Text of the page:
The Township of Langley is getting $1.4 million from Trans Mountain’s Community Benefits program for construction of a pedestrian bridge in Fort Langley. This follows the Township withdrawing from the detailed route hearings on the Trans Mountain Expansion Project in May. The Aldergrove Star article indicates the Township reached agreement with Trans Mountain on the issues of importance to the Township.

However, the Township decision to withdraw from the hearings has impacts beyond their own hearing.

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Pipeline Hearings, Home Stretch

stick person opposes oil pipeline across drinking water sourceJanuary 12, 2016 WaterWealth filed its final argument in the certificate hearing for the Trans Mountain Expansion Project.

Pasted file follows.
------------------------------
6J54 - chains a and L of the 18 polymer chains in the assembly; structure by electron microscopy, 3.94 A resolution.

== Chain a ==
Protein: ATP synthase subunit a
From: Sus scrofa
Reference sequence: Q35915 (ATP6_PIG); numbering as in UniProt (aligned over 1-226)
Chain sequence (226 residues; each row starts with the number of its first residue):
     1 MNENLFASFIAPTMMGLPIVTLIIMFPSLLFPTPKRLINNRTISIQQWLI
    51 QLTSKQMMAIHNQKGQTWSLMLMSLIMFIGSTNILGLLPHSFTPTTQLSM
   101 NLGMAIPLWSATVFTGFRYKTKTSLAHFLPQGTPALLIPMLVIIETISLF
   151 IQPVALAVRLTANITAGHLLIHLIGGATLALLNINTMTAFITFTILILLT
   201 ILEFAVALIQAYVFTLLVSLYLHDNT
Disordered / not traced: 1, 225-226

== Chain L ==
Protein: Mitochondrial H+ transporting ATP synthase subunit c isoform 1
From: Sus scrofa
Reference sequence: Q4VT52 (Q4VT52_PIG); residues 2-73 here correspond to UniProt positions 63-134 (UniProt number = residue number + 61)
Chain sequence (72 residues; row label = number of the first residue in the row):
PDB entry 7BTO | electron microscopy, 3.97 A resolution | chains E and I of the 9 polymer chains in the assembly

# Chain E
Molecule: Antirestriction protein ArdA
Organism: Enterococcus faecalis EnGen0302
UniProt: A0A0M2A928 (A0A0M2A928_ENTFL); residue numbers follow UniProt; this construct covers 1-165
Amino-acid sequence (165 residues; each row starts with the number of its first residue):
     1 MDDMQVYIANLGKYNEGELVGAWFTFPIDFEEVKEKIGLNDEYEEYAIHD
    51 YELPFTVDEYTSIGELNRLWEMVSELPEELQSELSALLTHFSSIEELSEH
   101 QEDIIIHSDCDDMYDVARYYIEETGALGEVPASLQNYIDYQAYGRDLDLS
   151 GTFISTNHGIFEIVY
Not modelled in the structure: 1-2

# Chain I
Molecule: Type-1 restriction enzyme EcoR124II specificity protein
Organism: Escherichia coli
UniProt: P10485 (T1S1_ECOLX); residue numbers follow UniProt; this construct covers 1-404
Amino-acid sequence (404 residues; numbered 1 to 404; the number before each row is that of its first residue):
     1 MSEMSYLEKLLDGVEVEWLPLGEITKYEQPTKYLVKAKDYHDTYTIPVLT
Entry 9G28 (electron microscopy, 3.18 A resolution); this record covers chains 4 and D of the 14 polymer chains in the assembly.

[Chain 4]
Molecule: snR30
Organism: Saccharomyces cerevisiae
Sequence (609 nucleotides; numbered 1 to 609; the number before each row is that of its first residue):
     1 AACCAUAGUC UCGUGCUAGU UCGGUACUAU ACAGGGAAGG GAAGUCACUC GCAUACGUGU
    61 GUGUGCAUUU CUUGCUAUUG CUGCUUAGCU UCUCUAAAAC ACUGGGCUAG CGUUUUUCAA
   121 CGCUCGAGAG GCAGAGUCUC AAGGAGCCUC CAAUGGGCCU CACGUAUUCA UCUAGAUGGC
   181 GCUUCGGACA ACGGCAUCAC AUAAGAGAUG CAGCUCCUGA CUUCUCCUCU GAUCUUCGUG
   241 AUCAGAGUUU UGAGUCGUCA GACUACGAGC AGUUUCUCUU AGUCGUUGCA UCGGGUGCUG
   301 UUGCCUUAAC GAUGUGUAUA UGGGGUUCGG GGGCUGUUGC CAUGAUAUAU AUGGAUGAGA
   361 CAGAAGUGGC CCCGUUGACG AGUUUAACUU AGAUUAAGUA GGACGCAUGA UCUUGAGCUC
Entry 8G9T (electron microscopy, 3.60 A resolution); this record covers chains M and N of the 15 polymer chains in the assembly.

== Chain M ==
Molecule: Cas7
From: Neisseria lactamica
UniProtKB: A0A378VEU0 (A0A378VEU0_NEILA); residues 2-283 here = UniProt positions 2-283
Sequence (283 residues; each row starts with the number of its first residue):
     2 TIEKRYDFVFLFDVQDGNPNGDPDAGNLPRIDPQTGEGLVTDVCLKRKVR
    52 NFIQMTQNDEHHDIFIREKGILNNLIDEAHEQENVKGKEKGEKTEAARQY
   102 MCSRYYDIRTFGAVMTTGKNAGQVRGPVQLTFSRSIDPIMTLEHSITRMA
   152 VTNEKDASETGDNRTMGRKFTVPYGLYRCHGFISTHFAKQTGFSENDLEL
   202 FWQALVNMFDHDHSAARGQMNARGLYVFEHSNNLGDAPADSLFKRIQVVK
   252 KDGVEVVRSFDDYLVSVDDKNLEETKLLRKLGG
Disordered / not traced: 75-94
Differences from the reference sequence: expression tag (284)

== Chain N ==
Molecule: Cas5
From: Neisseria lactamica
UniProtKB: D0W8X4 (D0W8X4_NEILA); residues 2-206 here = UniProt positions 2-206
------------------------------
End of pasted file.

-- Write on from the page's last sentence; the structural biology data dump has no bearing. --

WaterWealth argued that;

- the project should not be approved;

- if it was approved the route across Chilliwack should be changed so that the pipeline passes no closer to City wells than the Trans Canada Highway, and;

- the existing pipeline, installed in 1952-1953, should also be moved to the new route, away from City drinking water sources.

The Project was approved. The route was not changed, other than a variance by Trans Mountain that actually made it worse. And WaterWealth has been embroiled in the Project ever since.

Trans Mountain's original project schedule had the new pipeline in operation by the end of 2017. When WaterWealth filed that final argument in January 2016 no one expected we'd still be fighting the issue through 2020!

The outcome of nearly 5 years work to change the pipeline route will be known this Fall.